'Cats Closer To Destiny

Northwestern's upset victory over Michigan State carries major implications toward the program making its first ever NCAA tournament. The win over the sixth-ranked Spartans serves as a big step toward dancing in March.

In over 106 years of Northwestern basketball, few games have been as big as this. From a program-changing standpoint, the Wildcats' 81-76 win over Michigan State might have been the biggest.

There have been plenty of big games and big upsets in NU history, but none with as much impact on the Cats' NCAA Tournament chances and few that defied the "close, but no cigar" theme as much as this one.

Unlike some other big wins, this one was no fluke — there was no ridiculous shooting performance or streak of luck from the Cats. As Michigan State coach Tom Izzo put it after the game, Northwestern deserved to win. "That was a very good team that beat us," he said.

Perhaps that's what adds to the significance of this game — the fact that NU was legitimately the better team, better than the sixth-ranked team in the country. That kind of team is something Cats fans have rarely seen, and ironically, it's it was a team that nobody, not even Bill Carmody, knew would be on the court.

"We were going to go small with John (Shurna) at center, but we weren't too sure if Drew (Crawford, who was sick with the stomach flu) was going to play or not," Carmody said. "It was just a gametime decision to go with Davide (Curletti).

What a decision that turned out to be.

Curletti was spectacular, finishing with 17 points and six rebounds in 36 minutes of playing time. However, it was his hustle and energy that helped NU gain momentum.

"Curletti was difference in game, if you ask me," Michigan State coach Tom Izzo said. "He hit a three and made a bunch of free throws early. He's the one that snagged those (rebounds) when we had them and he took them and scored on them."

Most importantly, Carmody finally had his best five players — Shurna, Crawford, Curletti, Dave Sobolewski and Reggie Hearn — on the court at the same time, and in their natural positions. Curletti was the last piece of the puzzle.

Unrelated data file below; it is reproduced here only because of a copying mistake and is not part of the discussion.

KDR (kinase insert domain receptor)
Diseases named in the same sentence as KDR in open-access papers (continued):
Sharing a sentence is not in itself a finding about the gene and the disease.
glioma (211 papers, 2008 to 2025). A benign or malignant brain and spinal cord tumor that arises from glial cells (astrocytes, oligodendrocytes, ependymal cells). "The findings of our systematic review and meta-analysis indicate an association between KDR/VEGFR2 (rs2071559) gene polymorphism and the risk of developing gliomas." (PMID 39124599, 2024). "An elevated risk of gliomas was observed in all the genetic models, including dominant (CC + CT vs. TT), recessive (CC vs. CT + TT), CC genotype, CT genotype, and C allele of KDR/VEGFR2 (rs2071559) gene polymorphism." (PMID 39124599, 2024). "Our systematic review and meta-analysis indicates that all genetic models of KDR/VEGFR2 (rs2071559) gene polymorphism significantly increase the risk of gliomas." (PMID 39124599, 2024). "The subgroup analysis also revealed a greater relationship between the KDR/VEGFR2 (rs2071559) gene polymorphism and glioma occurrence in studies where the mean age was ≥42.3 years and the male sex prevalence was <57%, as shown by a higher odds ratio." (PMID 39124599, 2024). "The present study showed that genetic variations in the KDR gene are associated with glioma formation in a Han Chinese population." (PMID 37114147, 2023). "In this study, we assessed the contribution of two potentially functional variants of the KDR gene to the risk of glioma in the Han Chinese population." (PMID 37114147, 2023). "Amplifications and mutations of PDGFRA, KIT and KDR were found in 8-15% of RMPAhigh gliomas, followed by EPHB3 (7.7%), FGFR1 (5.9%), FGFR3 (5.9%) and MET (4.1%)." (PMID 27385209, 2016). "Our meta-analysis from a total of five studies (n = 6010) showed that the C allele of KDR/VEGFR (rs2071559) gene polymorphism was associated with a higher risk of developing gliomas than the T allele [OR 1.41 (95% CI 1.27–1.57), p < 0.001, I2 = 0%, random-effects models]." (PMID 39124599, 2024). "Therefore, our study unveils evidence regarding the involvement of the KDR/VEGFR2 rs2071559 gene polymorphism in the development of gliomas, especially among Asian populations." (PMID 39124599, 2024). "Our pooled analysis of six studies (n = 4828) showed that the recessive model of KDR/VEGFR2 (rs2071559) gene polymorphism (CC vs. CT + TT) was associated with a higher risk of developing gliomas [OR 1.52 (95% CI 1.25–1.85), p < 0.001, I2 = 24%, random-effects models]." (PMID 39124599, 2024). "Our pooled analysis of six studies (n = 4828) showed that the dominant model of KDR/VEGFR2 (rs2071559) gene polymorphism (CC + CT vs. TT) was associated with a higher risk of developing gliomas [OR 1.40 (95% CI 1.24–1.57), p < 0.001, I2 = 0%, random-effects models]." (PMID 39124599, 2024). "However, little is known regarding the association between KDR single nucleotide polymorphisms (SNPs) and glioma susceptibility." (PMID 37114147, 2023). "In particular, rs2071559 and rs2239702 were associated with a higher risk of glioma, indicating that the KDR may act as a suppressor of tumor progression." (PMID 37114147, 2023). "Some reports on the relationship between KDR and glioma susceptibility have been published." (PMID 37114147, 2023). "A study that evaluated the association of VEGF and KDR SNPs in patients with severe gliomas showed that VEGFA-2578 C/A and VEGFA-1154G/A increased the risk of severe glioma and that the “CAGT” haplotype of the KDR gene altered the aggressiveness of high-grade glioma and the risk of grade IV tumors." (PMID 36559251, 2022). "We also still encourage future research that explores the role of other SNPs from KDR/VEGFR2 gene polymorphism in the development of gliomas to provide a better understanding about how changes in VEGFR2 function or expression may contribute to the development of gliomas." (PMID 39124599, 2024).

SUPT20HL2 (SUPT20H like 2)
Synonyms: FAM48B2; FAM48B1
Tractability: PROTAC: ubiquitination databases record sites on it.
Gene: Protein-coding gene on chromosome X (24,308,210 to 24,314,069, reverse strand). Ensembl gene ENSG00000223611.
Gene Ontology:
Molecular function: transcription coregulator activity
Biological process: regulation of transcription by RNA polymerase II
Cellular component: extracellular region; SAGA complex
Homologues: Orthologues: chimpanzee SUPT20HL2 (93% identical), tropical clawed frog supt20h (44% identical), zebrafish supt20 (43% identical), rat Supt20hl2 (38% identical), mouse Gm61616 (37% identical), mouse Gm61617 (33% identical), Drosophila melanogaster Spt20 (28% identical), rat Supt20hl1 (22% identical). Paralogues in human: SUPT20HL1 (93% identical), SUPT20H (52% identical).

For the first time all season, the NU offense ran how it is supposed to — with good ball movement, open threes and backdoor cuts — due to Curletti's ability to score from anywhere on the floor.

With the offense rolling going into halftime, the Cats didn't lie down, continuing to run their offense and pull away.

"We told everybody at halftime that you can't just be competing, you have to take the game have to show aggression," Carmody said. "You have to go harder."

That kind of confidence has been missing from this basketball program for a long time, and it was especially surprising coming from a team that had lost two straight heartbreakers.

"We've had two agonizing losses against Illinois and in overtime game against Michigan," Carmody said. "We're two possessions from being 3-1 (in the Big Ten), so that makes it rough."

But this time, the Cats pulled it out. Finally, they played a full 40 minutes. Finally, everything clicked.

"One thing that's big with us is playing together as a team," Crawford said. "When everyone is playing together perfectly and we play team defense, too, we're really tough to beat."

Perhaps Izzo put it best in his postgame remarks.

"They deserved to win game, we didn't," he said. "That was a very good team that beat us."

A very good team, indeed, and a team that just got one signature win closer to its first dance in March.

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